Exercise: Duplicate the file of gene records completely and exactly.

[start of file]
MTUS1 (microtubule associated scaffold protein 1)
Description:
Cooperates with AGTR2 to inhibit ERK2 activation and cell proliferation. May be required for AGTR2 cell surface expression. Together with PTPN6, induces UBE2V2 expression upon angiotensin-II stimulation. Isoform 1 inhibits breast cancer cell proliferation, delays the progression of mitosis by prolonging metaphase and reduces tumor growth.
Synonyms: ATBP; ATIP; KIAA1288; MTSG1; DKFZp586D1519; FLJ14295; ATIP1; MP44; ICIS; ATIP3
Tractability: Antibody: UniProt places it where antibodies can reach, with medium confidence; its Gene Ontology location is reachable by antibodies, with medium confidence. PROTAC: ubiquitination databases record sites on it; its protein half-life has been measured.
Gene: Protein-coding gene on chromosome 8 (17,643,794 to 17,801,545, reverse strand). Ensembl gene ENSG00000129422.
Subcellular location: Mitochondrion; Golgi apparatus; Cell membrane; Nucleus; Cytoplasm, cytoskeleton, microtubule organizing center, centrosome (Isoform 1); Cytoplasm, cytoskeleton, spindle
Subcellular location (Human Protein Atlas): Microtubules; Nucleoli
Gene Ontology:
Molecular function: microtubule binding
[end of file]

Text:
MTUS1 (microtubule associated scaffold protein 1)
Description:
Cooperates with AGTR2 to inhibit ERK2 activation and cell proliferation. May be required for AGTR2 cell surface expression. Together with PTPN6, induces UBE2V2 expression upon angiotensin-II stimulation. Isoform 1 inhibits breast cancer cell proliferation, delays the progression of mitosis by prolonging metaphase and reduces tumor growth.
Synonyms: ATBP; ATIP; KIAA1288; MTSG1; DKFZp586D1519; FLJ14295; ATIP1; MP44; ICIS; ATIP3
Tractability: Antibody: UniProt places it where antibodies can reach, with medium confidence; its Gene Ontology location is reachable by antibodies, with medium confidence. PROTAC: ubiquitination databases record sites on it; its protein half-life has been measured.
Gene: Protein-coding gene on chromosome 8 (17,643,794 to 17,801,545, reverse strand). Ensembl gene ENSG00000129422.
Subcellular location: Mitochondrion; Golgi apparatus; Cell membrane; Nucleus; Cytoplasm, cytoskeleton, microtubule organizing center, centrosome (Isoform 1); Cytoplasm, cytoskeleton, spindle
Subcellular location (Human Protein Atlas): Microtubules; Nucleoli
Gene Ontology:
Molecular function: microtubule binding